Bangladesh is once again ranked among the 10 worst countries in the world where labour rights are not guaranteed, according to a global survey.
Other worst countries are Algeria, Cambodia, Colombia, Egypt, Guatemala, Kazakhstan, the Philippines, Saudi Arabia and Turkey.
The shrinking democratic space for working people and unchecked corporate greed are on the rise.
The number of countries with arbitrary arrests and detention of workers increased from 44 in 2017 to 59 in 2018, said the survey revealed on June 06.
Freedom of speech was also constrained in 54 countries.
The International Trade Union Confederation (ITUC) in its 2018 Global Rights Index ranked Bangladesh with 34 other nations in the fifth category.
The fifth category is a sign of "no guarantee of rights".
"The countries with the rating of 5.0 are the worst places in the world to work in," the report said.
"While the legislation may spell out certain rights, workers have effectively no access to these rights and are, therefore, exposed to autocratic regimes and unfair labour practices," it added.
The ITUC ranks 142 nations in 1-5 categories against 97 global indicators.
It showed how they were protecting rights like freedom of association, collective bargaining and the right to strike.
The ITUC has been collecting data on the abuse of trade union rights globally for over the past 30 years.
The index presented verified information from the past 12 months so that every government and business can see how their laws and supply chains worsened or improved.
According to the key findings of the ITUC, 54 out of 142 countries deny or constrain free speech and freedom of assembly.
The number of countries where workers are exposed to violence and threats rose by 10 per cent (from 59 to 65).
They included Bahrain, Honduras, Italy and Pakistan.
Unionists were murdered in nine countries, including Brazil, China, Colombia, Guatemala, Guinea, Mexico, Niger, Nigeria and Tanzania.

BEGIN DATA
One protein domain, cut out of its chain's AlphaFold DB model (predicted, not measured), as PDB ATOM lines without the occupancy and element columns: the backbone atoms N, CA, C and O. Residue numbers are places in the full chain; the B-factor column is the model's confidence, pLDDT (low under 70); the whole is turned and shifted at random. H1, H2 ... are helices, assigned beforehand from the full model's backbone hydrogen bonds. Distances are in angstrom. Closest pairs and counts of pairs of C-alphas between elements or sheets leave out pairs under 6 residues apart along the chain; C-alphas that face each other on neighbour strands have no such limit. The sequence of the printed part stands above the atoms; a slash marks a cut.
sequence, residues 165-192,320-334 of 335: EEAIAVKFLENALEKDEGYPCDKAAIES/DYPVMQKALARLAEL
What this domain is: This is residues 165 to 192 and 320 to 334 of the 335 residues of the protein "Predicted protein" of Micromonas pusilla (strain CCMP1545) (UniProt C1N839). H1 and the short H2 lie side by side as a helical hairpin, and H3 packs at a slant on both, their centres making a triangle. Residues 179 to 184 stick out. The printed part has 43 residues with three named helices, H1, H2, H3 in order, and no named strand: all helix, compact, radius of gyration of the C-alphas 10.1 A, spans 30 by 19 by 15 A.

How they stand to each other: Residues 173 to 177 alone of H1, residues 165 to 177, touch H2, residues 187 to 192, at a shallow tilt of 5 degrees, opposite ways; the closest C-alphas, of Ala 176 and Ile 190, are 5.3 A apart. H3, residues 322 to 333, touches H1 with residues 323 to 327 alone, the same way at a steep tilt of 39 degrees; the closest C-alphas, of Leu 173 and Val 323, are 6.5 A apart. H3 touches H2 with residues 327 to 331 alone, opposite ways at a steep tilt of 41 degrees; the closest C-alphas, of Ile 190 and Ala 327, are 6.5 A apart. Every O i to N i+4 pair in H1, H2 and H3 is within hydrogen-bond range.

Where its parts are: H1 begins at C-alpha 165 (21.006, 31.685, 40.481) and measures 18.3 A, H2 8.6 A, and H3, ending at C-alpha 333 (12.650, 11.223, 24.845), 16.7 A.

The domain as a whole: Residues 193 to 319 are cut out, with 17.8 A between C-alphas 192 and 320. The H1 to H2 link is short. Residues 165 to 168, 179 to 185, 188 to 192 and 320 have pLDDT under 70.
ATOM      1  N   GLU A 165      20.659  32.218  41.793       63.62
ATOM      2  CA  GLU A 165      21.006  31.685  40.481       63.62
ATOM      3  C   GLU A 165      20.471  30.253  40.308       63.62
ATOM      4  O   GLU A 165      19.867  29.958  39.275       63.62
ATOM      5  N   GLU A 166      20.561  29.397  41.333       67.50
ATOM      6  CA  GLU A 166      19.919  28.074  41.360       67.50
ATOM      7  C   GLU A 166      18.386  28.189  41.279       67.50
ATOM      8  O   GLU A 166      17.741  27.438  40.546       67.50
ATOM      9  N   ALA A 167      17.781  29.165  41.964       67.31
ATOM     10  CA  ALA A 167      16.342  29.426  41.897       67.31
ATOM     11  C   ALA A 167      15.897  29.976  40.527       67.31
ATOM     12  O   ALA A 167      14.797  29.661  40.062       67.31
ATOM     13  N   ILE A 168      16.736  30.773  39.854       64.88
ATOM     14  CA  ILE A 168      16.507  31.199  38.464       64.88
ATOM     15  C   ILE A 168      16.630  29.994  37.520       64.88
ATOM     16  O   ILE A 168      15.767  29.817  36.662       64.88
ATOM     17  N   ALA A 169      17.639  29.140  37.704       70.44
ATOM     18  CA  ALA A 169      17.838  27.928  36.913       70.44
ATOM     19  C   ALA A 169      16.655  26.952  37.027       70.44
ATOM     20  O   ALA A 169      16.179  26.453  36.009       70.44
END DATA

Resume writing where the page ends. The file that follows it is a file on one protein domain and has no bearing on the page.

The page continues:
The ITUC survey found 65 countries that excluded workers from labour laws.
Also, 87 per cent of countries denied the right to strike and 81 per cent limited or full collective bargaining rights.
Ten countries, including Burundi, Palestine and Syria, scored even worse at 5+.
This rating is linked to dysfunctional legislation as a result of any internal conflict and/or military occupation.
The workers in the countries that are ranked fifth have equally limited labour rights.
Thirty-eight countries, including Haiti and Kenya, with systematic rights violations, have been ranked fourth.
Twenty-six countries such as Australia, Russia, Sri Lanka, Spain and Macedonia are ranked third with regular violations of rights.
Twenty-three countries, including Canada, France and Japan, are ranked second with repeated rights violations.
Thirteen countries, including Finland, Germany and the Netherlands, are ranked a top with irregular violations of rights, according to the index.
"Democracy is under attack in countries that fail to guarantee people's right to organise, speak out and take action," said ITUC General Secretary Sharan Burrow.
"Brazil passed laws that denied freedom of association, China restricted free speech and the military was used to suppress labour disputes in Indonesia," she added.
Decent work and democratic rights grew weaker and inequality continued to grow in almost all countries.
Ms Burrow quoted Samsung whose anti-union practices deny workers' freedom of association and collective bargaining rights, as shown in internal company documents seized from their offices in Korea.
She said this was fuelled by the outrageous behaviour of many multinational companies.
"Corporate power of Amazon continues to grow unchecked, from treating workers like robots to threatening to halt its expansion in Seattle…," she added.
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